L1&2 intro energy & fossil fuels

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Introduction to Energy, Fossil fuels and the Greenhouse effect

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  • Chemical Energy is energy stored in the bonds of atoms and molecules. It is the energy that holds these particles together. Biomass, petroleum, natural gas, and propane are examples of stored chemical energy. \nDuring photosynthesis, sunlight gives plants the energy they need to build complex chemical compounds. When these compounds are later broken down, the stored chemical energy is released as heat, light, motion and sound. \n\nStored Mechanical Energy is energy stored in objects by the application of a force. Compressed springs and stretched rubber bands are examples of stored mechanical energy. \n\nNuclear Energy is energy stored in the nucleus of an atom the energy that holds the nucleus together. The energy can be released when the nuclei are combined or split apart. Nuclear power plants split the nuclei of uranium atoms in a process called fission. The sun combines the nuclei of hydrogen atoms into helium atoms in a process called fusion. In both fission and fusion, mass is converted into energy, according to Einstein's Theory, E = mc2 \n\nGravitational Energy is the energy of position or place. A rock resting at the top of a hill contains gravitational potential energy. Hydropower, such as water in a reservoir behind a dam, is an example of gravitational potential energy. \n\n
  • Chemical Energy is energy stored in the bonds of atoms and molecules. It is the energy that holds these particles together. Biomass, petroleum, natural gas, and propane are examples of stored chemical energy. \nDuring photosynthesis, sunlight gives plants the energy they need to build complex chemical compounds. When these compounds are later broken down, the stored chemical energy is released as heat, light, motion and sound. \n\nStored Mechanical Energy is energy stored in objects by the application of a force. Compressed springs and stretched rubber bands are examples of stored mechanical energy. \n\nNuclear Energy is energy stored in the nucleus of an atom the energy that holds the nucleus together. The energy can be released when the nuclei are combined or split apart. Nuclear power plants split the nuclei of uranium atoms in a process called fission. The sun combines the nuclei of hydrogen atoms into helium atoms in a process called fusion. In both fission and fusion, mass is converted into energy, according to Einstein's Theory, E = mc2 \n\nGravitational Energy is the energy of position or place. A rock resting at the top of a hill contains gravitational potential energy. Hydropower, such as water in a reservoir behind a dam, is an example of gravitational potential energy. \n\n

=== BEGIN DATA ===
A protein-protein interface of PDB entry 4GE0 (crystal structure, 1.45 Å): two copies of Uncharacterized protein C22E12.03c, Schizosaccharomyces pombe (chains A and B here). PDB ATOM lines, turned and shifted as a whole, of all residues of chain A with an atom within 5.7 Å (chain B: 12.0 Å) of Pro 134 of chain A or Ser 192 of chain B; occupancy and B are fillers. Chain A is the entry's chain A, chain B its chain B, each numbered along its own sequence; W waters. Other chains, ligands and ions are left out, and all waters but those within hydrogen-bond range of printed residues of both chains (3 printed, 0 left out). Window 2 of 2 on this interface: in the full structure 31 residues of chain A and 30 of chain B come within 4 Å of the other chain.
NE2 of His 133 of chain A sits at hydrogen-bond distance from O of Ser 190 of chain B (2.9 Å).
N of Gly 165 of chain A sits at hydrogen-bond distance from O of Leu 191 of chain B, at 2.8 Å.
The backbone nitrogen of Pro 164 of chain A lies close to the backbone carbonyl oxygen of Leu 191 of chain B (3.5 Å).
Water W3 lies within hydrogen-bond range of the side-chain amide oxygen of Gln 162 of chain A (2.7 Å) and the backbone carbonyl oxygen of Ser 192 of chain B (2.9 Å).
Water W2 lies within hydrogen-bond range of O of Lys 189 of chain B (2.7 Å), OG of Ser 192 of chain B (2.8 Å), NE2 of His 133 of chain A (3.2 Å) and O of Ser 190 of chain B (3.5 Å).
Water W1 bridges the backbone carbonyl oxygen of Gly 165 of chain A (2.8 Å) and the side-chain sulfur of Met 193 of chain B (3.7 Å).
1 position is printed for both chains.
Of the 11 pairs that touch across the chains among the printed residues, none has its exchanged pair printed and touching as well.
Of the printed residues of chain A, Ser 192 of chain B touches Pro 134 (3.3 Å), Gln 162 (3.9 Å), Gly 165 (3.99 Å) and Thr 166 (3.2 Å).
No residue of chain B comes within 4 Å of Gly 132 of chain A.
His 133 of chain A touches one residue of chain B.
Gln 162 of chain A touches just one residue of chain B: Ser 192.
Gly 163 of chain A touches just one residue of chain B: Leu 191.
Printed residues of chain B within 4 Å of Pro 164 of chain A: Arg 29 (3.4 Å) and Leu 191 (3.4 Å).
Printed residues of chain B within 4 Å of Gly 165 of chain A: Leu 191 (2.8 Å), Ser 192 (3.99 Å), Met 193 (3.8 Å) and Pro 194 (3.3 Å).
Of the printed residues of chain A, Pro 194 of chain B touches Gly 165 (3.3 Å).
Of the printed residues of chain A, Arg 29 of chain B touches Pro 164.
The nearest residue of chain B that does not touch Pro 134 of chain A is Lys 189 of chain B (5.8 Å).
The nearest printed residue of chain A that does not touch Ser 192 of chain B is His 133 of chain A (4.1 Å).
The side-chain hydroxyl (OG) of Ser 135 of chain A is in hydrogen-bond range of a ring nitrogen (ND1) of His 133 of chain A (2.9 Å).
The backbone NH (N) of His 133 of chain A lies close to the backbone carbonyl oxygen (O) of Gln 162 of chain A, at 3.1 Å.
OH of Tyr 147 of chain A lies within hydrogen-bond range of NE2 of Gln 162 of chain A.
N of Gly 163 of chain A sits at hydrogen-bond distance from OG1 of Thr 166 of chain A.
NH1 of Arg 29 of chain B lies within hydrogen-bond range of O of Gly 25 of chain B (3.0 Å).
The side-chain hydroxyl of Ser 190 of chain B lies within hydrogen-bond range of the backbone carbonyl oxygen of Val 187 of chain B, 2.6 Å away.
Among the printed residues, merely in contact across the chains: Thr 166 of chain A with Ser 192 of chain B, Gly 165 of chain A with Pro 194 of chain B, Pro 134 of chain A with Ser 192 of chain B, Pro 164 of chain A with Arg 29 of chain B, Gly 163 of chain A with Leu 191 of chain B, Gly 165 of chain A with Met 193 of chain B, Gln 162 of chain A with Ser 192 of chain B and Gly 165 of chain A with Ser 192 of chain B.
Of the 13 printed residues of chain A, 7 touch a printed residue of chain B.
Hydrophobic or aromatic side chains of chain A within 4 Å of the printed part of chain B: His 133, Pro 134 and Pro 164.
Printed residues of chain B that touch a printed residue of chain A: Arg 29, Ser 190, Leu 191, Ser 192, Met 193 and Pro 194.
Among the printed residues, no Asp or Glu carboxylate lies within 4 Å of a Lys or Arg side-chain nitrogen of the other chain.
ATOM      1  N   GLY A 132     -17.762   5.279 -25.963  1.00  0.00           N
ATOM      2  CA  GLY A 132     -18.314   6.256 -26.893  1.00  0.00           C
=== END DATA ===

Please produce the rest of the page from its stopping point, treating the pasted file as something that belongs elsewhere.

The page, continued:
• Chemical Energy is energy stored in the bonds of atoms and molecules. It is the energy that holds these particles together. Biomass, petroleum, natural gas, and propane are examples of stored chemical energy. \nDuring photosynthesis, sunlight gives plants the energy they need to build complex chemical compounds. When these compounds are later broken down, the stored chemical energy is released as heat, light, motion and sound. \n\nStored Mechanical Energy is energy stored in objects by the application of a force. Compressed springs and stretched rubber bands are examples of stored mechanical energy. \n\nNuclear Energy is energy stored in the nucleus of an atom the energy that holds the nucleus together. The energy can be released when the nuclei are combined or split apart. Nuclear power plants split the nuclei of uranium atoms in a process called fission. The sun combines the nuclei of hydrogen atoms into helium atoms in a process called fusion. In both fission and fusion, mass is converted into energy, according to Einstein's Theory, E = mc2 \n\nGravitational Energy is the energy of position or place. A rock resting at the top of a hill contains gravitational potential energy. Hydropower, such as water in a reservoir behind a dam, is an example of gravitational potential energy. \n\n